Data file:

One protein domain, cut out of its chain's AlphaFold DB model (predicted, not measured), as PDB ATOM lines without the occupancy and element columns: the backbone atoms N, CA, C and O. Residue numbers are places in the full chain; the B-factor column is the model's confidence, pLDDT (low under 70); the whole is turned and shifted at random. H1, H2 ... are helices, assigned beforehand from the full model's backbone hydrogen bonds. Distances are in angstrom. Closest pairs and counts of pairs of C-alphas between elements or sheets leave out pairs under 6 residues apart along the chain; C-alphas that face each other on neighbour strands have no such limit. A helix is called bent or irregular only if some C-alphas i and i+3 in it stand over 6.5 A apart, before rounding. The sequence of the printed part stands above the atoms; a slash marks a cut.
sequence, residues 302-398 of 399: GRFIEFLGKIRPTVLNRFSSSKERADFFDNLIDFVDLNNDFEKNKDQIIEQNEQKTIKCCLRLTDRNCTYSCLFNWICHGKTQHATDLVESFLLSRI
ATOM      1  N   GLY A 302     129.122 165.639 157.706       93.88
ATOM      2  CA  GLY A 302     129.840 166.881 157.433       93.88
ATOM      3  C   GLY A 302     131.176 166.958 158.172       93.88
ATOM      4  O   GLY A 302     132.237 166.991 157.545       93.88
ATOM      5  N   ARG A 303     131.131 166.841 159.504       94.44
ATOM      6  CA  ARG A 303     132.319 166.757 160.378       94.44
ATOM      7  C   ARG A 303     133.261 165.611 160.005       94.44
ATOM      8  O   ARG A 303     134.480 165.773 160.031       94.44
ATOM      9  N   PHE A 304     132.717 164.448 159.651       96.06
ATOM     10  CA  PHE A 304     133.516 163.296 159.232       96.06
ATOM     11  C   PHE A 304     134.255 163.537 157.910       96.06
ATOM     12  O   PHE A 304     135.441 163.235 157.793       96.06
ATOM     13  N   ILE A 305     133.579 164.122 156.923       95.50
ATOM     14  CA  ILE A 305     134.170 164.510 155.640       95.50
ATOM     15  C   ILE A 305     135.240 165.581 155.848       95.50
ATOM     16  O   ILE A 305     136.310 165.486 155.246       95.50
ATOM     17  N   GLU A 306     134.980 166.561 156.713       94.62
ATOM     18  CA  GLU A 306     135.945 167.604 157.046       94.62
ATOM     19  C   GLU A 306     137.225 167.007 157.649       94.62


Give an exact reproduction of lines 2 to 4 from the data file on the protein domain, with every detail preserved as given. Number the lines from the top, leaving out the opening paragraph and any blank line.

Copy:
ATOM      1  N   GLY A 302     129.122 165.639 157.706       93.88
ATOM      2  CA  GLY A 302     129.840 166.881 157.433       93.88
ATOM      3  C   GLY A 302     131.176 166.958 158.172       93.88